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The exploitation of the East Midlands claylands in later prehistory: Aspects of settlement and land-use from the Mesolithic to the Iron-Age in Central England.

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posted on 19.11.2015, 09:02 authored by Patrick. Clay
This thesis examines the evidence for prehistoric human activity in a defined area of the East Midlands of England where the dominant substrata is clay. It aims to examine whether the traditional model for limited prehistoric occupation of areas of clayland is accurate in the light of recent fieldwork. Problems of visibility, interpretation and biases in the record for clayland areas which may have influenced this model are discussed. The area selected consists of 4200 sq km comprising over sixty per cent clay substrata covering areas of Leicestershire and Northamptonshire and adjacent counties. The research examines the evidence at four levels: regional, sub-regional, micro-regional and at the level of the core area. The regional analysis examines the distribution of prehistoric activity based on information from Sites and Monuments Records. To test the results of this analysis four area surveys at sub-regional and micro-regional level are then examined. Evidence at the level of the core area based on excavated settlements in clayland areas is also analysed. This analysis suggests that there is no pattern of avoidance of clayland areas during the prehistoric periods but that the evidence for pre-iron Age activity is uneven. Where systematic survey has been undertaken pre-Iron Age activity is present in some clayland valleys, with lower levels of activity on the higher boulder clay plateaux areas, although by the Later Iron Age core area activity has spread into these locations. One boulder clay area examined in the Swift Valley, however, has lithic densities comparable with southern gravels and chalklands, the preferred locations for prehistoric settlement in the traditional model. The conclusion from this research is that clayland areas in the East Midlands were not actively avoided and other environmental and social factors may have had a greater influence on site selection than the substrata.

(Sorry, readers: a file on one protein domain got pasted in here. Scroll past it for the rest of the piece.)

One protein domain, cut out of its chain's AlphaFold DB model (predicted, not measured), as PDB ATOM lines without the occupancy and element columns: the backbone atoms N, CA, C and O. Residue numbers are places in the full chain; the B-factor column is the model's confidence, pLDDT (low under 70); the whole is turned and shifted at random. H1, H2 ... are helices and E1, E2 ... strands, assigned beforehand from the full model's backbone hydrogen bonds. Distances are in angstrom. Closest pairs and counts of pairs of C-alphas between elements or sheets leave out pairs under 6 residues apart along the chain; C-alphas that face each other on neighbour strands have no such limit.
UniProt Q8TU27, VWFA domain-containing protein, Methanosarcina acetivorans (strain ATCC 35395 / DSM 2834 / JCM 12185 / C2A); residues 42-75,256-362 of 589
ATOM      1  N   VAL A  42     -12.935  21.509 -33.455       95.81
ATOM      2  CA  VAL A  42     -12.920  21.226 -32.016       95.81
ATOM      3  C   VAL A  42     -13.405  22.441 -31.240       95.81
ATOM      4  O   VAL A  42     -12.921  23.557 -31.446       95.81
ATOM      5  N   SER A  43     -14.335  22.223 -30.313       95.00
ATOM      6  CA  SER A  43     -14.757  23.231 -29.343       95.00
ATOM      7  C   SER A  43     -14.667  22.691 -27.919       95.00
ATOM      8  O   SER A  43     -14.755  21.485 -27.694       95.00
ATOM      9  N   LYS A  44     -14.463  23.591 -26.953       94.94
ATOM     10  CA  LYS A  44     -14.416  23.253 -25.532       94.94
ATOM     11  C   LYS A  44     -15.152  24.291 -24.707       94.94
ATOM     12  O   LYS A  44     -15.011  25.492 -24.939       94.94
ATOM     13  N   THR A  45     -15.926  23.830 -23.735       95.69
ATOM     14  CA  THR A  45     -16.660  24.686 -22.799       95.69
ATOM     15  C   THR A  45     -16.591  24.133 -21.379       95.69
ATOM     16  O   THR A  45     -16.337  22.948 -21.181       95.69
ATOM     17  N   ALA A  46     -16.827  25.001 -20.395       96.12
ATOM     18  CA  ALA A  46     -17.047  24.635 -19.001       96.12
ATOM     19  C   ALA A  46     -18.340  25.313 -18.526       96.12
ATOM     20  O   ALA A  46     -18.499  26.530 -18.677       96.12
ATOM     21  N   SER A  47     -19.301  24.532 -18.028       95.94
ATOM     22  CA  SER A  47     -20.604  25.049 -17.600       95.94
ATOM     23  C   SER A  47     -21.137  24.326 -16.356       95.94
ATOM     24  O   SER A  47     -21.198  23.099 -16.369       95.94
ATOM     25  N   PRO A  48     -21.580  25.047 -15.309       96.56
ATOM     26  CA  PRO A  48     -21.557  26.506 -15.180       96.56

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Archaeology and Ancient History

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University of Leicester

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